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‘It’s Our Ruddy Future’ T-shirt #2015-0020

White t-shirt with red and blue text. On the front are the words ‘It’s Our Ruddy Future’, the back of the shirt has a number of statements such as: ‘It Just Makes Ruddy Sense’ arranged to form a map of Australia.


Every election in Australian history has defined and changed the political landscape. The Federal election held on 14 September 2013 was no exception. At that poll, the Liberal/National coalition led by Tony Abbott defeated the incumbent Labor government, led by Kevin Rudd, after just two parliamentary terms. This was a rarity in Australian political history. Rudd had been in office just eleven weeks; his second period as Prime Minister, having been ousted by Julia Gillard in June 2010, less than a full term into his first prime ministership. Rudd had led Labor to victory over the Coalition in 2007, ending John Howard’s eleven year tenure (the second longest in history) and with a reformist agenda which included reversal of changes to industrial relations laws, ratifying the Kyoto Protocol on Climate Change and an apology to Indigenous Australians over government policies of the past, most notably the removal of Indigenous children from their parents.

Initially popular, the first Rudd government suffered a loss of standing in opinion polls in early 2010, following its decision to abandon its proposed Carbon Pollution Reduction Scheme. The legislation had been defeated in the Senate and negotiations with the Coalition, led by Tony Abbott, stalled. The resulting loss in popularity prompted a change of leadership on 24 June, with Rudd replaced by Julia Gillard. Gillard became Australia’s first female Prime Minister and, despite some initial successes, failed to win a majority of seats at the 2010 election. The result was a minority Labor government, reliant on support from the Australian Greens and a number of independents. The Gillard government passed several crucial pieces of legislation, notably the Clean Energy Bill (colloquially referred to as the ‘carbon tax’), but suffered from a perceived lack of legitimacy and a series of damaging leaks. With Abbott and the Coalition repeatedly leading the Gillard government in the polls, by June 2013, with an election weeks away, Labor returned Rudd to the leadership in an attempt to recover its electoral fortune. Some analysts argued the result would have been worse under Gillard, but the party was nonetheless defeated. Gillard did not contest her seat of Lalor, and Rudd retired from parliament some months after the election loss.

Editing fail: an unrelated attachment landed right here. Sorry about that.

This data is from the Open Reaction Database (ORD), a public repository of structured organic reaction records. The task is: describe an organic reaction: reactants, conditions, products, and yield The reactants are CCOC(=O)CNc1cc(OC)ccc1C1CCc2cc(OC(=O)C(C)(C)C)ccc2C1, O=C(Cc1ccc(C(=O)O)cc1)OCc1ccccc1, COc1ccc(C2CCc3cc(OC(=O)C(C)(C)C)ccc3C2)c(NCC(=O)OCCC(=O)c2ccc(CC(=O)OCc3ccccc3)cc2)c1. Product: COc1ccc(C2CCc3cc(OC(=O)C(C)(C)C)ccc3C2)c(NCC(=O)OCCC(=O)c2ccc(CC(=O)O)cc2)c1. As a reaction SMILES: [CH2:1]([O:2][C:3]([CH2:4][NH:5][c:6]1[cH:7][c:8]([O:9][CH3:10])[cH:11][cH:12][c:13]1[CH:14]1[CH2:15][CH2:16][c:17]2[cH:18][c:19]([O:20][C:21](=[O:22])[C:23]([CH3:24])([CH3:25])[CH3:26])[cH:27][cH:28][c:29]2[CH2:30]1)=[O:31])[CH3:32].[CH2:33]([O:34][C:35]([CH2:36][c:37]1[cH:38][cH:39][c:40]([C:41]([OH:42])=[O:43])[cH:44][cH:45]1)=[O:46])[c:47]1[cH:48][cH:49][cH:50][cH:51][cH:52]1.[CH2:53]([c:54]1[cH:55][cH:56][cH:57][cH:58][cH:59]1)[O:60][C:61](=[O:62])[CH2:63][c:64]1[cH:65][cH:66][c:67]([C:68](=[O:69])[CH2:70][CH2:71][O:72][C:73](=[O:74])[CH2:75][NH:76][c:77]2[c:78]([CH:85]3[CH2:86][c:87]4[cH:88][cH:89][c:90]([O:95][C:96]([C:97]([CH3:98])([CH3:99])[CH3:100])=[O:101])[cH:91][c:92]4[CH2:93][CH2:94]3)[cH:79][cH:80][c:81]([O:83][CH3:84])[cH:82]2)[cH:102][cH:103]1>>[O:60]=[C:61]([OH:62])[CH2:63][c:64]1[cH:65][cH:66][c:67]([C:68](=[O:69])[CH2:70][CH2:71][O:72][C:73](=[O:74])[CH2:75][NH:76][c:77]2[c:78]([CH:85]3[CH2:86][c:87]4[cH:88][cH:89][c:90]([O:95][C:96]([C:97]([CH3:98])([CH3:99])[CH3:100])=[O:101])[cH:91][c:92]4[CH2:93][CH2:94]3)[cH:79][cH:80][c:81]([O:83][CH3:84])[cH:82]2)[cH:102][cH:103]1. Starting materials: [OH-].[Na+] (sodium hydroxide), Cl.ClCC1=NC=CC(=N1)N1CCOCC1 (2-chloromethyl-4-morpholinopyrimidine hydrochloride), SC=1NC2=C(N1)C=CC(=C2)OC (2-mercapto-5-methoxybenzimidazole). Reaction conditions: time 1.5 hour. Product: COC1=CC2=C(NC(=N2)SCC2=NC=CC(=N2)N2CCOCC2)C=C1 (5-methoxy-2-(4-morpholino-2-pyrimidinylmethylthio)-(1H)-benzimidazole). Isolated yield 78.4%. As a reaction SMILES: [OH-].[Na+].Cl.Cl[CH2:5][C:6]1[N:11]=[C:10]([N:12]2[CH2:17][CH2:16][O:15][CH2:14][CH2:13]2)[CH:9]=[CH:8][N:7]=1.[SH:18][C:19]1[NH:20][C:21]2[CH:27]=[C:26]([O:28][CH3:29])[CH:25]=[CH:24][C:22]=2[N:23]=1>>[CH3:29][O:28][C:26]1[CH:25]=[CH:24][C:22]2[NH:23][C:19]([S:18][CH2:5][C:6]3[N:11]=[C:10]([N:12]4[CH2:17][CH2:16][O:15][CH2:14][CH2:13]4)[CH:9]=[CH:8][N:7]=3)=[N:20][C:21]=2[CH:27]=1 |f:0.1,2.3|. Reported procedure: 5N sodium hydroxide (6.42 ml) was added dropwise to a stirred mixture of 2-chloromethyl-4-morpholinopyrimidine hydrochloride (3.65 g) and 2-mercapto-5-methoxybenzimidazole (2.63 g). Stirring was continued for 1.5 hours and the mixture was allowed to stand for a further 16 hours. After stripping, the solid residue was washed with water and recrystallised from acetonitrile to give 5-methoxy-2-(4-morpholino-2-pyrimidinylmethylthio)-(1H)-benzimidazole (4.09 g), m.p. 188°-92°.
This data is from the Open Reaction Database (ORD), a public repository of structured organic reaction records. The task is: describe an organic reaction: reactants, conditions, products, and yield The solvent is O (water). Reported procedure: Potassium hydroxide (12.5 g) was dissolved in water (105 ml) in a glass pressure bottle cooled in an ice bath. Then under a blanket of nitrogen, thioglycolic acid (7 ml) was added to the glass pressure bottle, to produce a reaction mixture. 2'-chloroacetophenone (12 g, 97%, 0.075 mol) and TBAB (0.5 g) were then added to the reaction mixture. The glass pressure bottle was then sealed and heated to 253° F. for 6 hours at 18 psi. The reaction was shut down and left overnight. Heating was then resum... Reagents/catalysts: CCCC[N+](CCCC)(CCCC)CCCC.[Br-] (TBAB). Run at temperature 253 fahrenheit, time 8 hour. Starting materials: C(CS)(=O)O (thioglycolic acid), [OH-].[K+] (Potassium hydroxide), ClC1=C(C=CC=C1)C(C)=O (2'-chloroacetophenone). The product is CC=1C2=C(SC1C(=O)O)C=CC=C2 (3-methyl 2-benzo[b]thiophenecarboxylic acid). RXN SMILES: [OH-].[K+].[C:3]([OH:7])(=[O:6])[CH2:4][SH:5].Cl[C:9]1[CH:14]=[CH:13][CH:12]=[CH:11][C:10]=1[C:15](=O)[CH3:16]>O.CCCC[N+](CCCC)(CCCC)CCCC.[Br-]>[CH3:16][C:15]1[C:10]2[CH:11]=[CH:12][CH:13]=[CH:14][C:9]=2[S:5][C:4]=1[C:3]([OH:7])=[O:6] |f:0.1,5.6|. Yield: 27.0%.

Adopting similar fonts, colour schemes and iconography,the ‘Our Ruddy Future’ t-shirt evokes the well known and effective ‘Kevin 07’ campaign that saw Kevin Rudd elected Prime Minister in November 2007. Like that campaign, Rudd’s subsequent campaigns in his Brisbane electorate of Griffith concentrated on his personal popularity as a local member. When this shirt was produced in late 2012, Rudd was no longer Prime Minister and only running as Member for Griffith; the shirt took on a new meaning when Rudd was once more Labor leader and fighting an election for his political future. The t-shirt demonstrates Rudd’s focus on local issues and his standing with the electors of Griffith at a time when many suspected he would return to the prime ministership.

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This t-shirt is part of a larger collection of objects which document the 2013 federal election and are historically significant as a visual snapshot of local and national campaigning and the candidates and issues associated with the electoral discourse at the time. Taken together, this material illustrates the tactics used by political parties to energise supporters, attack opponents and spread their own messages in the hope of winning elections. These are key and crucial components of Australia’s democratic tradition.

  • ‘It’s Our Ruddy Future’ T-shirt - Front‘It’s Our Ruddy Future’ T-shirt - Front —
  • ‘It’s Our Ruddy Future’ T-shirt - Reverse‘It’s Our Ruddy Future’ T-shirt - Reverse —


Width 565mm
Height 597mm
Medium Cotton
Creator’s name Unknown